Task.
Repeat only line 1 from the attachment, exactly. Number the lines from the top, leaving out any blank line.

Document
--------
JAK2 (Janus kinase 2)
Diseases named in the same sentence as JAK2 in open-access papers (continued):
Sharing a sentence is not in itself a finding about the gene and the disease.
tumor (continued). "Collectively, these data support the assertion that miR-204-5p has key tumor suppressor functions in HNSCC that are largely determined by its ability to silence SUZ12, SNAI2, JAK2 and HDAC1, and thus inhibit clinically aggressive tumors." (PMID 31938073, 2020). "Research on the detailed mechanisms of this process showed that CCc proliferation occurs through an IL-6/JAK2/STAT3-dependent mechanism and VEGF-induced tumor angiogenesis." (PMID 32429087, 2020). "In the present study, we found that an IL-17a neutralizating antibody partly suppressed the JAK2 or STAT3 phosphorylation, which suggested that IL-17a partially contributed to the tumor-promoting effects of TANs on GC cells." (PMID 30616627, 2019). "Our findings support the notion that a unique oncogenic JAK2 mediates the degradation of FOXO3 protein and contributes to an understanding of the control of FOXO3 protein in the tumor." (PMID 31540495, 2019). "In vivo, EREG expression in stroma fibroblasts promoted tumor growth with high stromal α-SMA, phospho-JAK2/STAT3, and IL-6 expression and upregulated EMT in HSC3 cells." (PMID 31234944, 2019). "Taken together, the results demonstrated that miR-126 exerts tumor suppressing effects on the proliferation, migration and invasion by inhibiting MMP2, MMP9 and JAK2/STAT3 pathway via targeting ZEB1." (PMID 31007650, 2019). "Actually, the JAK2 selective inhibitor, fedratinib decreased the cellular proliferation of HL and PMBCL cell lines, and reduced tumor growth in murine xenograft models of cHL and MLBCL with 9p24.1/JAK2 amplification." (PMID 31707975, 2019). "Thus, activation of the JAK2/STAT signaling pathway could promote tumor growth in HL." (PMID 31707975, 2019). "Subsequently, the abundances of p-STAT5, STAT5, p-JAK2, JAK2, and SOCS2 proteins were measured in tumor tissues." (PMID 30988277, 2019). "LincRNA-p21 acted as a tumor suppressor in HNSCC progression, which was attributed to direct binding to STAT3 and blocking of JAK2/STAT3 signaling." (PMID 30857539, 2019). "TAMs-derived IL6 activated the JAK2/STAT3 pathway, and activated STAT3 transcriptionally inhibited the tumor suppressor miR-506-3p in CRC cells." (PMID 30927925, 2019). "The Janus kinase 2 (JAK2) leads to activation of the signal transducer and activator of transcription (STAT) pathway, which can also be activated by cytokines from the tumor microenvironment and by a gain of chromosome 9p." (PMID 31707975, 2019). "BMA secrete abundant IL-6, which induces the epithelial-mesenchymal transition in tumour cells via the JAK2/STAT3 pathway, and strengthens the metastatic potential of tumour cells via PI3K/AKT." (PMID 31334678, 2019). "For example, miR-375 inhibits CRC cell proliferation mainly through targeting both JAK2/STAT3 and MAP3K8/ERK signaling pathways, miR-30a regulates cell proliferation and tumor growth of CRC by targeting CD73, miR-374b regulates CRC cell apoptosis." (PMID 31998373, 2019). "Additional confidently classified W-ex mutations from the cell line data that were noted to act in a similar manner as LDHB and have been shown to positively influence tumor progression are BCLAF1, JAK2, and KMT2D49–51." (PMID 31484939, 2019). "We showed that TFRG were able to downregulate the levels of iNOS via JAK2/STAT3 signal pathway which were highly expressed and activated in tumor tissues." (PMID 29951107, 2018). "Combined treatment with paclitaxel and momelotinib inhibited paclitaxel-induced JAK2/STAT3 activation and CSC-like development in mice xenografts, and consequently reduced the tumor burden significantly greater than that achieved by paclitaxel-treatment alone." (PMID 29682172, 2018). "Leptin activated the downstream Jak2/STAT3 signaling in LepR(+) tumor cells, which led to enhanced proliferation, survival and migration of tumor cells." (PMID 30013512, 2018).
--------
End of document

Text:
JAK2 (Janus kinase 2)